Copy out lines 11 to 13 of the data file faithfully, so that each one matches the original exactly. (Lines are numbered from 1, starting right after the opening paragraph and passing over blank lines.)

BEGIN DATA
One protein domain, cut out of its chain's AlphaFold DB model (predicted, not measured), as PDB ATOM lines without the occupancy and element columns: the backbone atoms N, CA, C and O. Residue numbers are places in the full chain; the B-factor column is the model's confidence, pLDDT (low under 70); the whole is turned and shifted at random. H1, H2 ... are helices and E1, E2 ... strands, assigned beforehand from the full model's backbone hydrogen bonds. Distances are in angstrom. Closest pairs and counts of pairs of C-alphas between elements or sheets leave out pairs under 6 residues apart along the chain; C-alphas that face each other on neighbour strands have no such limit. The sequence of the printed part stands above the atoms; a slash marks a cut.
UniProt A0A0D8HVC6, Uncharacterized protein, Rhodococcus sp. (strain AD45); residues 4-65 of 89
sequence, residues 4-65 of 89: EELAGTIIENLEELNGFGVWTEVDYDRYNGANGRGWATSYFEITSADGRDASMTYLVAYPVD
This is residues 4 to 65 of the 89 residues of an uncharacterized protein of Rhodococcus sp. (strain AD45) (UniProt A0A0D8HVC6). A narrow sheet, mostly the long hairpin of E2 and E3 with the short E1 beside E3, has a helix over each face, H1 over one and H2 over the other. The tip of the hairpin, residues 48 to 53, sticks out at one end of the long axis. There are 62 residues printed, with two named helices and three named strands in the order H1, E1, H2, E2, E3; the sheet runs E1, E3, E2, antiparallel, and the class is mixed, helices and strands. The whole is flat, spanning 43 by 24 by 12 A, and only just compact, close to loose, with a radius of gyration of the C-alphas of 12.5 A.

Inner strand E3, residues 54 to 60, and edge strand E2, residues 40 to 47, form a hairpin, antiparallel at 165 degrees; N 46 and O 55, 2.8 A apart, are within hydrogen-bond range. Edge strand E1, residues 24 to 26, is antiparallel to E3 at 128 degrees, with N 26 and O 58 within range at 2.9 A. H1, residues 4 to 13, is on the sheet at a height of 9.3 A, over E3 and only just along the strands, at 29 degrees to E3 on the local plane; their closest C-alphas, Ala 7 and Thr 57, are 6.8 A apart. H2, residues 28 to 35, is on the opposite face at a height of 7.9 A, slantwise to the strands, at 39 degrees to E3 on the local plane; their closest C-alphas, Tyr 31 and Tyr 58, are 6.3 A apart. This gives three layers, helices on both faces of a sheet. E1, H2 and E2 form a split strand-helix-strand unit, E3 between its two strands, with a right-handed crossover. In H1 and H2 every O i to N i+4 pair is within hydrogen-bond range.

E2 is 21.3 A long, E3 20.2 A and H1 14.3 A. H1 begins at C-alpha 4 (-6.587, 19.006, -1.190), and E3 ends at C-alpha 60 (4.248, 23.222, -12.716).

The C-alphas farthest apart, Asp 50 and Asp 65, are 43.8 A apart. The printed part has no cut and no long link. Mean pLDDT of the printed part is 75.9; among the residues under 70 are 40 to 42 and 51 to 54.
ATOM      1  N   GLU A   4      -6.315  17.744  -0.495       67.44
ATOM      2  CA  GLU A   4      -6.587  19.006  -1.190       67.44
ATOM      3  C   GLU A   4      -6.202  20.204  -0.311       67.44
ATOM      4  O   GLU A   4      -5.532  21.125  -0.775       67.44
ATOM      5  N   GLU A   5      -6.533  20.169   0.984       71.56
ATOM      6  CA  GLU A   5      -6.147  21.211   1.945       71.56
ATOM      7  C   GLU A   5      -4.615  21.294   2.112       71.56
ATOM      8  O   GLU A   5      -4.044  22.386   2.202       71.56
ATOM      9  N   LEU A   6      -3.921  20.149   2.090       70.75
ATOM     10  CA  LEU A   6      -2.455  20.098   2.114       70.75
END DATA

ATOM      5  N   GLU A   5      -6.533  20.169   0.984       71.56
ATOM      6  CA  GLU A   5      -6.147  21.211   1.945       71.56
ATOM      7  C   GLU A   5      -4.615  21.294   2.112       71.56